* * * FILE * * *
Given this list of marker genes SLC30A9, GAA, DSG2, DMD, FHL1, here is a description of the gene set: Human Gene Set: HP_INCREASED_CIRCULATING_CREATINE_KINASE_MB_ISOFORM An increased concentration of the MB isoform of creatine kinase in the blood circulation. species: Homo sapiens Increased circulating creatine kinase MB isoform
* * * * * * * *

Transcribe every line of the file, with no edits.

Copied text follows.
Given this list of marker genes SLC30A9, GAA, DSG2, DMD, FHL1, here is a description of the gene set: Human Gene Set: HP_INCREASED_CIRCULATING_CREATINE_KINASE_MB_ISOFORM An increased concentration of the MB isoform of creatine kinase in the blood circulation. species: Homo sapiens Increased circulating creatine kinase MB isoform